Willie Nelson in Beloxi (2/8/07)

By PETE TATTERSALL
ptattersall@sunherald.com 

Willie Nelson, a musician whose talent and longevity continues to astound, laid forth a stellar performance Thursday evening at the Beau Rivage, befitting his status as a legend of American contemporary music.

Willie Nelson, a musician whose talent and longevity continues to astound, laid forth a stellar performance Thursday evening at the Beau Rivage, befitting his status as a legend of American contemporary music.An iconic figure, with his trademark braids and bandana, Nelson, who is two months shy of his 74th birthday, shows little sign of slowing as the years continue to pile up in his wake. Equally at home performing in a rundown honky-tonk or New York City’s “Jazz at Lincoln Center” program (as he did for four sold-out nights along with New Orleans native Wynton Marsalis in mid-January), Nelson, in both his music and persona, always projects a laid-back, heartfelt groove.

Willie Nelson, a musician whose talent and longevity continues to astound, laid forth a stellar performance Thursday evening at the Beau Rivage, befitting his status as a legend of American contemporary music.An iconic figure, with his trademark braids and bandana, Nelson, who is two months shy of his 74th birthday, shows little sign of slowing as the years continue to pile up in his wake. Equally at home performing in a rundown honky-tonk or New York City’s “Jazz at Lincoln Center” program (as he did for four sold-out nights along with New Orleans native Wynton Marsalis in mid-January), Nelson, in both his music and persona, always projects a laid-back, heartfelt groove.On Thursday, he was dressed in jeans, a black T-shirt bearing the word “Texas” on the back, gray running shoes and a black cowboy hat, which, in the spirit of Mardi Gras, Nelson soon jettisoned into the fourth row, where it was promptly snatched up by a lucky concert-goer.

Willie Nelson, a musician whose talent and longevity continues to astound, laid forth a stellar performance Thursday evening at the Beau Rivage, befitting his status as a legend of American contemporary music.An iconic figure, with his trademark braids and bandana, Nelson, who is two months shy of his 74th birthday, shows little sign of slowing as the years continue to pile up in his wake. Equally at home performing in a rundown honky-tonk or New York City’s “Jazz at Lincoln Center” program (as he did for four sold-out nights along with New Orleans native Wynton Marsalis in mid-January), Nelson, in both his music and persona, always projects a laid-back, heartfelt groove.On Thursday, he was dressed in jeans, a black T-shirt bearing the word “Texas” on the back, gray running shoes and a black cowboy hat, which, in the spirit of Mardi Gras, Nelson soon jettisoned into the fourth row, where it was promptly snatched up by a lucky concert-goer.Nelson, whose guitar picking is equally adaptable to both the blues and traditional country tunes (many of which he’s fathered), performed many of his most popular songs, including “Whiskey River,” “Crazy,” “Night Life,” “Mamma Don’t Let Your Babies Grow Up To Be Cowboys,” “On the Road Again,” “Stardust,” “Always on My Mind,” “Blue Eyes Crying in the Rain,” “Help Me Make It Through The Night,” “If You’ve Got Money (I’ve Got The Time)”, “All of Me,” Merle Haggard’s “Working Man Blues” and Waylon Jennings’ “Good Hearted Woman.” (For good measure, Nelson also weighted in with traditional favorites “Will the Circle Be Unbroken” and “Amazing Grace.”)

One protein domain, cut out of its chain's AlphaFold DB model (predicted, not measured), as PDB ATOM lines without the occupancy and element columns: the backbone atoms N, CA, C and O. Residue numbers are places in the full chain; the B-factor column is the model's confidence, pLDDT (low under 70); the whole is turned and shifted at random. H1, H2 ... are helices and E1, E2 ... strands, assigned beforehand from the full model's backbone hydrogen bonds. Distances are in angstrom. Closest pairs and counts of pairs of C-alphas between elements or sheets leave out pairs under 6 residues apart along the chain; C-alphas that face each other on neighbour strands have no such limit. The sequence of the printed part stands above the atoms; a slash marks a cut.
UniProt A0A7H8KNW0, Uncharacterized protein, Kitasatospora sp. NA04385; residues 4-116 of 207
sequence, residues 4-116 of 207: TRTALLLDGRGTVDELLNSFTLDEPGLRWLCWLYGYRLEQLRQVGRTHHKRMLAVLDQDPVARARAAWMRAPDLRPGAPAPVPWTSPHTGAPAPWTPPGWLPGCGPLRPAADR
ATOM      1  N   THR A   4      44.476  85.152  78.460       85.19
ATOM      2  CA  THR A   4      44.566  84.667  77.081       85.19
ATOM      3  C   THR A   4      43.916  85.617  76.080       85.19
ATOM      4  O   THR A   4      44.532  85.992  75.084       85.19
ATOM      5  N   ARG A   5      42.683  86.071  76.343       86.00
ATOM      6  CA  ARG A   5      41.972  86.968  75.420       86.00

All told, Nelson and his band performed somewhere in the neighborhood of 25 songs throughout the hour-and-forty-five minute show, including three Hank Williams’ numbers (“Jambalaya,” “Hey Good Lookin’ ” and “Move It On Over”).

Nelson’s band, meanwhile, consisted of a snare drum, percussionist, electric bass guitar, harmonica and Nelson’s sister, Bobbie Nelson, on piano.

Several times, in fact, the musical lead was passed seamlessly from the lead guitarist to veteran harmonicist Mickey Raphael, and finally to Nelson himself. (Raphael’s harmonica, it should be noted, fleshes out Nelson’s sound to wonderful effect.)

Alternating between low-key and quickly paced numbers, Nelson hammered out impressive lead guitar work on his trusty, battered acoustic (aka Trigger). Musical highlights included the songs “Me and Paul” (written about Nelson and longtime drummer Paul English), “Pancho and Lefty,” “Georgia On My Mind,” Irving Berlin’s “Blue Skies” and a fairly new, self-deprecating number titled “I Ain’t Superman.”

Nelson’s long and fruitful career belies the “here today, gone tomorrow” aspect of many of today’s celebrated country performers, which makes it all the more ironic to hear Nelson sing “Crazy,” penned by Nelson but made famous by the late Patsy Cline: “I knew you’d love me for as long as you wanted/Then leave me for someone new/Crazy, for thinking that my love could hold you.”

That’s Nelson – crazy like a fox.

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